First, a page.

Wallpaper in the Modern Home
Even with such a vast array of design possibilities and stable consumer demand for the product, paper wallpaper pre-1950 was simply not durable.
Changes in humidity, scratches to the surface, or even simple mistakes during application could ruin a roll of wallpaper and, by its very nature, all the walls around it.
Once again, the wallpaper industry would need to innovate to overcome this challenge.
Around the mid-1950s, plastic and washable wallpapers were introduced to the market as a potential solution to consumer complaints about paper materials.
Decorators responded well to this material change, but by this time in wallpaper history most households favored paint as their primary option for coloring walls. Wallpaper has since declined in terms of widespread usage by home decorators.
There are still decorating situations, however, where wallpaper would be an ideal alternative to paint: walls with repeating patterns, a fun design for a child’s bedroom, or in situations where design concepts would be impossible to paint.
Today, wallpaper is poised yet again to make a comeback in unexpected ways. Peel and stick designs have grown in popularity amongst renters seeking to rid their homes of the universal apartment beige without losing a security deposit.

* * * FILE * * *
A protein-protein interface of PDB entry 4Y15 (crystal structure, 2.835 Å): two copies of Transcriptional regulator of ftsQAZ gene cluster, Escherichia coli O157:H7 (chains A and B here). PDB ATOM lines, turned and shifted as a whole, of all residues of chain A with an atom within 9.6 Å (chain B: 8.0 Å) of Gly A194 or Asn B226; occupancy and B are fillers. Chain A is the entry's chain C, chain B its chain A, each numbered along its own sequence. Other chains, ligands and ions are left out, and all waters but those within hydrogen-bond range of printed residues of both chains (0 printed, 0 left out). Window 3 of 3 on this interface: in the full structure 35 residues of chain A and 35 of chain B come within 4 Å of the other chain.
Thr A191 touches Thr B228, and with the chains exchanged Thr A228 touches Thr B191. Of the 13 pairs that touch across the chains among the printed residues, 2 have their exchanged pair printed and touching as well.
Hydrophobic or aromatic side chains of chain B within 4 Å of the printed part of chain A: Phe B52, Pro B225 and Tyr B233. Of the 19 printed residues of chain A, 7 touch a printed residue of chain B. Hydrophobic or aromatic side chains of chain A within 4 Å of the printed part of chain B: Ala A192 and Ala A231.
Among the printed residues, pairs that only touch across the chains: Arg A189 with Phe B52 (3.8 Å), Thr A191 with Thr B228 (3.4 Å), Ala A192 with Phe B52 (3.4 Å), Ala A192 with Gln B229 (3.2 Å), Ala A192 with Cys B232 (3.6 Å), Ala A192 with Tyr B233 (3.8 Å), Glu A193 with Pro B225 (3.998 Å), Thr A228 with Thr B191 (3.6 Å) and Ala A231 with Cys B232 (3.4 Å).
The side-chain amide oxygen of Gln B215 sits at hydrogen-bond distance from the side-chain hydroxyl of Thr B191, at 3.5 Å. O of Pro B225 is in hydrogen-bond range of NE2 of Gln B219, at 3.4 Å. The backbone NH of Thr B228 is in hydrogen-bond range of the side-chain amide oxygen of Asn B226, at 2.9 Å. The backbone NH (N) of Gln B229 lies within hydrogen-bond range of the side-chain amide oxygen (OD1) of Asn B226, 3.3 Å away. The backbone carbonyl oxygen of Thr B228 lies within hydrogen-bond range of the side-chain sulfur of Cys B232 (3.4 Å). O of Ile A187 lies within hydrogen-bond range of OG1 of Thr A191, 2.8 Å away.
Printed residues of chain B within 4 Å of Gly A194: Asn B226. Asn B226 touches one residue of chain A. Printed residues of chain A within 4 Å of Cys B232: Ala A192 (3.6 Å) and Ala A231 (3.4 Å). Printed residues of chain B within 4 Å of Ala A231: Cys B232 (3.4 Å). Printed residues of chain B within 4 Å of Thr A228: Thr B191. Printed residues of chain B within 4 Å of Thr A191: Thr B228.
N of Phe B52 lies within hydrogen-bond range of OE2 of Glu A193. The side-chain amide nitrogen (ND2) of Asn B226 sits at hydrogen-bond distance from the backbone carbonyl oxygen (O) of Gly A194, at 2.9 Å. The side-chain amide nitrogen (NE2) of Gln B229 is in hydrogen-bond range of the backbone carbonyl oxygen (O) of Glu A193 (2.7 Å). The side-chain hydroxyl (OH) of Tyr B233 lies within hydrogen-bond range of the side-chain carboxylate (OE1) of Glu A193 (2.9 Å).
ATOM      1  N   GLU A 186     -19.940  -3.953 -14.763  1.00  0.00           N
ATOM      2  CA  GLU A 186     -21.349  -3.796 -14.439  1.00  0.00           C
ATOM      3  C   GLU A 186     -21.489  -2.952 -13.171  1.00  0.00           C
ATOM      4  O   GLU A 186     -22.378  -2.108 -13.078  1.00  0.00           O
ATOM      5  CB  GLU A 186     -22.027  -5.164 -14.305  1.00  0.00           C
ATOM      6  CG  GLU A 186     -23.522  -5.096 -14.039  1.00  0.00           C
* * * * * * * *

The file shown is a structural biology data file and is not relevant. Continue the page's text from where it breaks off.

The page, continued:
Wallpaper designers continue to innovate with standalone or repeating designs that can truly turn any room of the home into a breathtaking piece of art, which is why we can’t wait to see the many trends and patterns the future holds for this unique product.
Find The Perfect Wallpaper For Your Home Today
If you’ve never considered using wallpaper before, there hasn’t been a better time in history to give it a try. Browse our entire collection of wallpaper offerings today and find the perfect design for your home’s walls you never knew you wanted.
We love wallpaper so much here at Ballard Designs that we wrote another article detailing all of our reasons why you need more wallpaper in your home.
Give our other wallpaper decorating blog a read, check out a few of our other helpful blogs below, and let us know if we can “unroll” any of your questions about the history of wallpaper in the comments below!
- Why You Need Wallpaper In Your Home
- 7 Wallpapered Looks and Why We Love Them
- How to Start (and Finish) Your Dream Decorating Project
WALLPAPER HISTORY SOURCES:
 A Brief History of Wallpaper by Michelle Garner (Last Accessed 2023).
 The Surprising Story of Wallpaper by Andrea Watson, BBC (2018)
 Wallpaper, its history, design and use by Phyllis Ackerman (1923)
 A brief history of wallpaper and how it has been influenced by contemporary ways of life by Margery Ann Hammers (1962)